A Tale of Two Citadels

In case you missed the last blog, we had a lovely detour into Bonifacio.  Sue hadn’t been there for 31 years and Donald hadn’t been there ever, so a trip seemed mandatory.  Bonifacio is so lovely that I was ready to return after a week.

The pen we were given was a pen right at the dock, 50 inches to the nearest restaurant.  Donald actually jumped off at the end of the arm, to check that there would be enough room and to take the stern lines. We backed down to the space and 39 diners put down their forks and watched James put Mercier into the confined space. At the best of times, mooring and anchoring are a tense task.  With the feeling the whole of Bonifacio was watching, the pressure was certainly on.  Thank goodness for James great eyesight and bow thrusters!  Donald took the stern lines and bounded back on board.  There was a collective sigh of relief by the crew and the diners had to continue with their lunches without any amusing incidents to fill their postcards. Not to worry, a few charter yachts, which berthed on the next arm, gave them ample material to send home.

 

Luckily, it was only a week, since James and I had been to Bonifacio.  Did I mention that my friend Sue is a fitness trainer?   Not to mention, Donald is hyperfit  and has incredible balance*.  Sue says like a ‘monkey on springs’.   James and I had climbed to the Citadel three times last week, so we could almost keep up with the Swannos as they bounded up the steps.  Sue saw amazing changes since she had last been in Bonifacio, so I will let her tell us about it.

Sue taking a photo of petanque players in the Citadel at Bonifacio
Sue taking a photo of petanque players in the Citadel at Bonifacio

SUE: ‘ 31 years since I last sailed into Bonifaccio & was delighted when we berthed in almost exactly the same position as on that last visit. However the ‘town Quay’ of the past where visiting yachts simply dropped anchor & reversed stern to the main street has now been replaced by a large number of pontoons accommodating the unbelievable number of visiting yachts that now seem to frequent the pretty ports of the med. The restaurants of the quay all now have their few street tables of the past sitting in glamorous waterfront annexes complete with retractable roofs, wicker flooring & cane lounges. The waterfront by day was teeming with people & there is a whole new development on the opposite side of the fjiord like bay which appears to be still being added to. However as we climbed the steps to the old town, admired the spectacular views & strolled around the charming little streets very little appeared to have changed at all which I found strangely relieving. A memory of one of the favourite places of my youthful travel can hold its place & so grateful to James & Gaila for the opportunity to revisit.’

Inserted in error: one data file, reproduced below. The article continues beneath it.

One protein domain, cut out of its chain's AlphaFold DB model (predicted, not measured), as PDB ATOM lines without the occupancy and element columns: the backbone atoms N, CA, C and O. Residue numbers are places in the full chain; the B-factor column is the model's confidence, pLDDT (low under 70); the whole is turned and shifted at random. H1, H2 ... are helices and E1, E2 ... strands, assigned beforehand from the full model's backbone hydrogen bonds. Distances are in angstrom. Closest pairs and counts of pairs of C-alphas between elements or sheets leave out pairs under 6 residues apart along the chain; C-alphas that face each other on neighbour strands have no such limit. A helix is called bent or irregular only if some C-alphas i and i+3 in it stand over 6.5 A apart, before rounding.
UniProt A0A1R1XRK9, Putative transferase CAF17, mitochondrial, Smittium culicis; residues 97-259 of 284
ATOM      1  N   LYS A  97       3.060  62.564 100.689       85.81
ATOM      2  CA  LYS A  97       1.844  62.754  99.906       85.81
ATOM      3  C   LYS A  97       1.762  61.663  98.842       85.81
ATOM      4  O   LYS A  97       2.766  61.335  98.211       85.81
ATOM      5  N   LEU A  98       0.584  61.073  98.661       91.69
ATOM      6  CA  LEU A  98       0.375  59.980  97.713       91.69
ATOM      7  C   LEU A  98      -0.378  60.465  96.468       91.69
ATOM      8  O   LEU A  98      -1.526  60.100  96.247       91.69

In the Citadel at Bonifacio
In the Citadel at Bonifacio

We walked out to the edge of the citadel before dinner to gaze across to Sardinia.

We had another lovely dinner at Stella D’Oro, we went back so Sue and Donald could also taste these typical Corsican dishes. Then a lovely walk down to Mercier.  It was an early departure planned for the morning, to make up the time well spent in going those extra ten miles.

In the morning, it was once again bright and sunny and we motor sailed into Castelsardo in the early afternoon.  We were all telling ourselves it would be a “quiet day”; no super yachts, none of the excitement of Bonifacio.  We were all pleasantly surprised when Castelsardo came into view.  The old city is up on a granite outcrop, with the castle built in the 12th century by the Doria Family and today’s town built around it still exists from about 1624.  The streets and the buildings are essentially  the same today.

The Castle at Castelsardo
The Castle at Castelsardo

The old castle is now a museum, mainly of beautiful pieces dell’apprezzata basketry on display including for sailors, a ‘boat’ made of lake reeds with marsh hay to create a Fassoi boat, used by fishermen from local islands.

On the Rampart Castelsardo
On the Rampart Castelsardo

We climbed up to the ramparts passing cross bows, a rock throwing catapult and drawbridges.  The views from the ramparts were beautiful vineyards in the distance and we could see Corsica in the distance.  On the ramparts baby seagulls were learning to fly, being encouraged by their mothers.  It was a noisy affair with the chicks crying out “Wait for me” and the mothers squawking back encouragement.

After our Aperol Spritzers, we walked back down to Mercier and a ‘ Sue cooked’ dinner.  We enjoy the aromas from the cockpit, with a bit of Swiss jazz radio in the background.

Sue tenderising the meat with special implement
Sue tenderising the meat with special implement

Several other sailors are walking back up the steep hill to town for dinner  stop by and chat about which way we are headed tomorrow and we hear about where they have just been.  A beautiful pork dinner arrives as we sit outside watching Vivid Castelsardo, colors being beamed onto the granite cliff behind the marina. .   It is warmer now and we last outside until coffee.  We all agree Castelsardo has been a marvelous surprise.

Rene, how about these doors for the Nand V?
Rene, how about these doors for the Nand V?